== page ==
inner-ring suburbs are losing population, while communities further out are experiencingrapid growth and development.
Much of this new development is low density, and occursat the fringe of settled areas, forests and farmlands. New infrastructure (water, sewer androads) may be required even as existing infrastructure elsewhere is underutilized.A Brookings Institution study describes a pattern of accelerating sprawl in upstate NewYork even as population growth slows, which is undermining the region’s quality of life andeconomic health.
The study documented that in the years between 1982 and 1997upstate land was developed at twelve times the rate of population growth, and newhousing units were developed about twice as fast as new households were created. Ingrowing areas, sprawl causes transportation problems, environmental degradation and theloss of farmland, natural areas and other open space. Sprawl also increases local taxesfor expanded services, particularly for schools.Ecosystem ServicesLiving organisms and the environment in which they live are often referred to asecosystems. Ecosystems provide benefits such as food, water, air and natural resources.For example, a privately owned wetland may filter pollution from water used for drinkingwater downstream, recharge an aquifer that supplies drinking water or preventdownstream flooding. Naturally functioning ecosystems provide services that economistsand planners identify as ecosystem services.
Ecosystem services, such as thoseprovided by a wetland, can reduce municipal costs or provide clean water used incommercial or industrial activities. The value of these services, however, often goesunrecognized, with the landowner not compensated for providing this benefit bymaintaining rather than developing the wetland.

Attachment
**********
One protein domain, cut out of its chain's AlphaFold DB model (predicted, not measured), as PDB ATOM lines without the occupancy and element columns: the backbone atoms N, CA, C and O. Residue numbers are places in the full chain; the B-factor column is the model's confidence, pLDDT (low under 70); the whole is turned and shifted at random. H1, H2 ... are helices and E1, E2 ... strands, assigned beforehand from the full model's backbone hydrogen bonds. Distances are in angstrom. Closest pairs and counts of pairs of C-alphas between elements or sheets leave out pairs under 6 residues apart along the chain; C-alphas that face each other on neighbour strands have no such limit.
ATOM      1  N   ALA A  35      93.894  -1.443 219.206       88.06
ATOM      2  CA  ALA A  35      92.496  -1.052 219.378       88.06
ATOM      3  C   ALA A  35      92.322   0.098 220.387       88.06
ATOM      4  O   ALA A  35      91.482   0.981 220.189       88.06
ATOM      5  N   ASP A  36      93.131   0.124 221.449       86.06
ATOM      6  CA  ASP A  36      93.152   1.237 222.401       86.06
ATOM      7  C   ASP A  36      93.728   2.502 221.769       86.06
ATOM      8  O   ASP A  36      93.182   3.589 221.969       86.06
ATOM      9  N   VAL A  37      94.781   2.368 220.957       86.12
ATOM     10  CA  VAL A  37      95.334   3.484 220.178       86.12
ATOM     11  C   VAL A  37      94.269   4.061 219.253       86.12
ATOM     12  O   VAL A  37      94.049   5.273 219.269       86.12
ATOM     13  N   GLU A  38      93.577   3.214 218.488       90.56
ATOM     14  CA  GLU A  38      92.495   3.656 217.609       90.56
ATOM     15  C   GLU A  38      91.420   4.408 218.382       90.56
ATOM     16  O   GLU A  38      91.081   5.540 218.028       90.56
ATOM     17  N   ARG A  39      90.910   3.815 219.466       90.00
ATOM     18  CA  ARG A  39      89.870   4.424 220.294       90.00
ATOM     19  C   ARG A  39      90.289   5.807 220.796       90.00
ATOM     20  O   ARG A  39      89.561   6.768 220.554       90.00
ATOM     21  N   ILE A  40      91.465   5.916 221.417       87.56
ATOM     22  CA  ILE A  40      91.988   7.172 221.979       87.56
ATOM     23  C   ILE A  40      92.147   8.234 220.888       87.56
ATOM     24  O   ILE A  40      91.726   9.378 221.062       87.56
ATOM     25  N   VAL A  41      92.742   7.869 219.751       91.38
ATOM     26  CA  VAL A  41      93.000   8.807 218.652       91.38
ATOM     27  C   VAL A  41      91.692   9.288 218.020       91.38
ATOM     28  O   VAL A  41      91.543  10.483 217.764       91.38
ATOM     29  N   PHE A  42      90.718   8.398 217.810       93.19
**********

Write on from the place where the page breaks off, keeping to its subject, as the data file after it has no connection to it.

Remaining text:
Open space can provide a variety of public benefits, including drainage and water management, recreational opportunities and a supply of natural resources necessary for certain industries.Water ManagementDrainage and water management benefits provided by open space include control of stormwater runoff, preservation of surface water quality and stream flows, and infiltration of surface water to replenish aquifers. When lands are converted from open space to other uses, the natural benefits provided by open space often must be replaced through theconstruction of water treatment facilities to clean up contaminated surface or groundwater supplies, levies to control flooding or other infrastructure to control storm water. Localtaxes often pay for the construction of facilities to replace these lost drainage benefits.
For a complete description of these trends in various regions of the State, see
Population Trends in New York State’sCities
, Office of the State Comptroller (2004) atwww.osc.state.ny.us/localgov/pubs/research/pop_trends.pdf .
Pendall, Rolf. “Sprawl Without Growth: The Upstate Paradox.”
The Brookings Institution Survey Series
. 2003. TheBrookings Institution Center on Urban and Metropolitan Policy.www.brookings.edu/~/media/Files/rc/reports/2003/10demographics_pendall/200310_Pendall.pdf .